J-Lube and degradation. While there has been speculation on SBF, the Soap Bubble Fanciers Yahoo Group that J-Lube is particularly resistant to degradation, January 2015 conversations with the the inventor of J-Lube indicated that it is subject to the same storage issues as PolyOx and was not, contrary to speculation on SBF, engineered to be resistant to oxidation. He recommended storing J-Lube in the freezer to maximize its shelf-life. These conversations also suggested that atmospheric moisture could contribute to degradation.

Calibrate your PEO! We can't emphasize enough the importance of getting a sense of your PEO's potency. Many people report (and we have experienced this ourselves) that their PEO's potency was shifting over time without their realizing it until they had to purchase a new supply -- at which point they had to do a lot of trial-and-error to get their juice working like it used to. See PEO Calibration for a proposed method of gauging your PEO's potency.

Further stability notes. In a comment on another page, Davekni writes:

Just found an old (1983) paper on PEO solution "degradation" over a two-month interval:
It indicates that PEO disolved in water forms aggregates of multiple PEO molecules that behave  as higher net molecular weight entities.  The "degradation" observed appears to be these aggregates hydrating into individual PEO molecules, not breaking any individual molecules.  It also shows that 10% isopropyl alcohol inhibits this initial aggregation, and therefore any subsequent "degredation".  That likely explains my experience with alcohol slurry liquid, especially since I used more alcohol than typical slurry recepies and made a lower-PEO concentrate (0.1%).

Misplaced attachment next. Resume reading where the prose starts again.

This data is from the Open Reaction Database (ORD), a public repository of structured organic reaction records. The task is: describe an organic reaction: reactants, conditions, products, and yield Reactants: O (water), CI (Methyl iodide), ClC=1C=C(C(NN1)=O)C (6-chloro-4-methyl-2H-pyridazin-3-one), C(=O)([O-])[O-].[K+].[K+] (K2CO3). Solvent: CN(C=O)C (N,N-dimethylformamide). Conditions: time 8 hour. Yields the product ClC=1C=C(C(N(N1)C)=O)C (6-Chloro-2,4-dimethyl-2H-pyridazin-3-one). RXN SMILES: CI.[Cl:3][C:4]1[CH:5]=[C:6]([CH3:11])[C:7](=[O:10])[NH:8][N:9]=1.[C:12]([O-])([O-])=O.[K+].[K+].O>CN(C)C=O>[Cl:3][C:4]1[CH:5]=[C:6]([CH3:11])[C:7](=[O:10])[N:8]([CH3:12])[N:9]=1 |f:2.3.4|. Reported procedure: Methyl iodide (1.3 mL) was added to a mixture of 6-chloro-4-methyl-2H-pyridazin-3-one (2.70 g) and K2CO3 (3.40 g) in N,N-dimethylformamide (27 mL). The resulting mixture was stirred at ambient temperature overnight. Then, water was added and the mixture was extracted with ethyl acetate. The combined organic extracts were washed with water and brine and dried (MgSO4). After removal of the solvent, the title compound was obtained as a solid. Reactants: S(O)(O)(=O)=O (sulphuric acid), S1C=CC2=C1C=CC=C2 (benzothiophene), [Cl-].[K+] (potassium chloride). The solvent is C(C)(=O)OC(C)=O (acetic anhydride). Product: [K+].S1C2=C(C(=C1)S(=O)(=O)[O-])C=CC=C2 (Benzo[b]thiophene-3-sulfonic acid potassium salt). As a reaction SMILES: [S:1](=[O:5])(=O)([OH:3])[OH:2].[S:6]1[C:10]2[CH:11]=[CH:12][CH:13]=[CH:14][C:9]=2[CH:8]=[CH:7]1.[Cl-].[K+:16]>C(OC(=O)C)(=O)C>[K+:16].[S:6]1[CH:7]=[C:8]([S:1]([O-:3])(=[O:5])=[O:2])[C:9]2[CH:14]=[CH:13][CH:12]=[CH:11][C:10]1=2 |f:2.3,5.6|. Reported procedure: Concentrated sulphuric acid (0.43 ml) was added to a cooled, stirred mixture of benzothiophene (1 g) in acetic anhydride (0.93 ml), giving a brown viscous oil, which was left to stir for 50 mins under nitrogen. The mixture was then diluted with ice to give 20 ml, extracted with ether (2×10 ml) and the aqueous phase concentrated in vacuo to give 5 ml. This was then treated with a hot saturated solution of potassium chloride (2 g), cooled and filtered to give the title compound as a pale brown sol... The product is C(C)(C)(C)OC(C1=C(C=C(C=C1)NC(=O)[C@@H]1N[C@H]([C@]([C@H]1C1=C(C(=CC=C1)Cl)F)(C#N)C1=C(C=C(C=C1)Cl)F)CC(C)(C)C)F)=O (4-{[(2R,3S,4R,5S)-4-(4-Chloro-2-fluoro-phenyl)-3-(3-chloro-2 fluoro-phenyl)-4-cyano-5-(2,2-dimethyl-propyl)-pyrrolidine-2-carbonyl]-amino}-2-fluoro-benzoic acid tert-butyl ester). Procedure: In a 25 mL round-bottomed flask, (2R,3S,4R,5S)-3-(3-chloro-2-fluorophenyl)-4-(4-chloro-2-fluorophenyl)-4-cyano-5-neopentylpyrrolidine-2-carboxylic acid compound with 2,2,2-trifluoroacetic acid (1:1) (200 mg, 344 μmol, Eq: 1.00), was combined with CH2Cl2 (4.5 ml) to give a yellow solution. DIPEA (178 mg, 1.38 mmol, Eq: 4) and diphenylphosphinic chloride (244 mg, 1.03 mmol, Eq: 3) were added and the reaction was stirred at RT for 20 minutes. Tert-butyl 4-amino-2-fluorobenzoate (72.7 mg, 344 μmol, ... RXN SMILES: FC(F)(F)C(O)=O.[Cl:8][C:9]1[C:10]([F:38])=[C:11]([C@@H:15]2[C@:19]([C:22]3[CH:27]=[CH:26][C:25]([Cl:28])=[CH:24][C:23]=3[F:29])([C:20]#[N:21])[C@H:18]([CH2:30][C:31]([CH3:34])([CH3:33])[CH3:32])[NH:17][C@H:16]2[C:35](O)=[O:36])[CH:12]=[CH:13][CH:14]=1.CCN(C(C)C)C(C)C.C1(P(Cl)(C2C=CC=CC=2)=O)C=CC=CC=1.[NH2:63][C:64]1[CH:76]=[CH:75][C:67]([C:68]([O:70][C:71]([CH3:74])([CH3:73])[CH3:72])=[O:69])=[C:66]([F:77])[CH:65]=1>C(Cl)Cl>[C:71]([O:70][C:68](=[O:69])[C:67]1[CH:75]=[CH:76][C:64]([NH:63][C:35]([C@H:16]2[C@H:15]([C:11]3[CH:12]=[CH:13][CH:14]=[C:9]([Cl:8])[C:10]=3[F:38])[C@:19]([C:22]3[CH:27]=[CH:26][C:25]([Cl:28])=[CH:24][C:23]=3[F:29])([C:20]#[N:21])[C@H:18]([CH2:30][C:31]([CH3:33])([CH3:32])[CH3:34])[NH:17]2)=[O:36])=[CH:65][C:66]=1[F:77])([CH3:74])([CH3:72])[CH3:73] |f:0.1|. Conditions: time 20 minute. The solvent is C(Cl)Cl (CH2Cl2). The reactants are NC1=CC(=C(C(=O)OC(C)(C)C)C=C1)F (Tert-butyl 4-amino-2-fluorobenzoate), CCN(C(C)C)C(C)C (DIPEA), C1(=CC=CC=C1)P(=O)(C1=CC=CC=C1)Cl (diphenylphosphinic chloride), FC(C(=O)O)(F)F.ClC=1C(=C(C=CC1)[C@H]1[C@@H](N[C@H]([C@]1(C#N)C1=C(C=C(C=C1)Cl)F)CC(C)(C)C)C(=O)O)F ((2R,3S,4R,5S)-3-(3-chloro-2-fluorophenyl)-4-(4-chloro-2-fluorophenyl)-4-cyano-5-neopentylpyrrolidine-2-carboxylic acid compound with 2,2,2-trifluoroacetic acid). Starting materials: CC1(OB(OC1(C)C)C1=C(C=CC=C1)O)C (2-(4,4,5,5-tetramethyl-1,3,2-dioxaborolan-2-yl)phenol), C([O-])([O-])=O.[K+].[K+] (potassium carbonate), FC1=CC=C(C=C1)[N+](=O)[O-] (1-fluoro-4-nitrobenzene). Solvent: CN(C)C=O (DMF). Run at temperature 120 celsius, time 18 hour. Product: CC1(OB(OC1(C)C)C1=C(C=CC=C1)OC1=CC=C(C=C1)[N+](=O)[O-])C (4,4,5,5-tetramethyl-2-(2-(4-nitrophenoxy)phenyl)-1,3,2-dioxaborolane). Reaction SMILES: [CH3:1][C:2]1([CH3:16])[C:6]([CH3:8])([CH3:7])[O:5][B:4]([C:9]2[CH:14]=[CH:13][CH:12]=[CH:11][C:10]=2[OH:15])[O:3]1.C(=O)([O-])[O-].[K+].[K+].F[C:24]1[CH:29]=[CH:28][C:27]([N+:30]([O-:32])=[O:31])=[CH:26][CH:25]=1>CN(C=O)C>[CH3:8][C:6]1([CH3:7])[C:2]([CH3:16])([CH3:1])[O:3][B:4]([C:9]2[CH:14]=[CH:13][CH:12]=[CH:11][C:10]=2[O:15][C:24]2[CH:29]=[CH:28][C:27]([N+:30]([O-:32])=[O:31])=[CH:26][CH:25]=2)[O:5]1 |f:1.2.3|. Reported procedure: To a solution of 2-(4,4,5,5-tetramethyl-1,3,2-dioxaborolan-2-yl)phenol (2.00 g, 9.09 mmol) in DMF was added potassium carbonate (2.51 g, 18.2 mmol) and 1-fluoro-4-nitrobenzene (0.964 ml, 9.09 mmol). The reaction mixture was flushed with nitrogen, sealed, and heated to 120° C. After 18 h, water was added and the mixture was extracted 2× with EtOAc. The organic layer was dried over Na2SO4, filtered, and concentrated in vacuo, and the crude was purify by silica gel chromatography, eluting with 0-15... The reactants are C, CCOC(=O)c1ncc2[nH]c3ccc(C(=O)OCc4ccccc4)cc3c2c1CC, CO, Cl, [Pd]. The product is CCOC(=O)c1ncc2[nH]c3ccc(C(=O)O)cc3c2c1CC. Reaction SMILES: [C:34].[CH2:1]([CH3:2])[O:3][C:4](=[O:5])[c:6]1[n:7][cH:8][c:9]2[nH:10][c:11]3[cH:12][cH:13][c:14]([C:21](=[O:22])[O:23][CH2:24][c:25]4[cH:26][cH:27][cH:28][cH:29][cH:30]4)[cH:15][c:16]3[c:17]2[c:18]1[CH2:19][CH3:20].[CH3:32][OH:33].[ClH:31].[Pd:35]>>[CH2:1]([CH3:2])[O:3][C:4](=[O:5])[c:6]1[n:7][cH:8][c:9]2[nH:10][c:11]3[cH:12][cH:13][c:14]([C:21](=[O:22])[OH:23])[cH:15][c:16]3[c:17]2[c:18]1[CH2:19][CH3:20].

It also suggests that PEO hydration has an upper time limit where PEO remains aggregated.  The aggregated PEO has higher effective molecular weight, so is more effective.  As the molecules slowly separate (which occurs even w/o alcohol over a couple months), the PEO viscosity drops.
I haven't found any similar mention of PAM forming such aggregates, which may explain its apparent increased stability.
This is all related to stability after disolving.  It doesn't apply to anything about storage life of the dry powders.


On this page and elsewhere on the wiki, we refer to PEO potency. What we call potency is gauged by how much the amount of PEO needs to adjusted to get results similar to freshly manufactured PEO. When we say that a batch of WSR301 is at 25% potency, we mean that it is one-quarter (1/4) as potent as when it was manufactured. So, four times as much of it is needed to match the performance of freshly manufactured WSR301.

It should be noted that some characteristics change with potency and aren't restored by simply changing the amount used. For instance, degraded PEO seems to result in juice that is less stringy than when made with fresh PEO even when you adjust for the loss of potency. For this reason, many people actually prefer degraded PEO!

J-LUBE And PolyOx WSR301Edit

J-Lube (from Jorgensen Labs) and PolyOx WSR-301 (from Dow Chemical) are the two most popular versions of PEO used by homebrew bubbleologists. Their popularity owes to their effectiveness and availability. Recipes found here and elsewhere indicate a very wide range of amounts used. This range owes to both the fairly wide range over which it is effective and recipes being based on PEO in various states of degradation. Some recipes on the wiki were created before the degradation issue was well-known. So, they may contain amounts of PEO that will overdose bubble juice if full-potency PEO is used.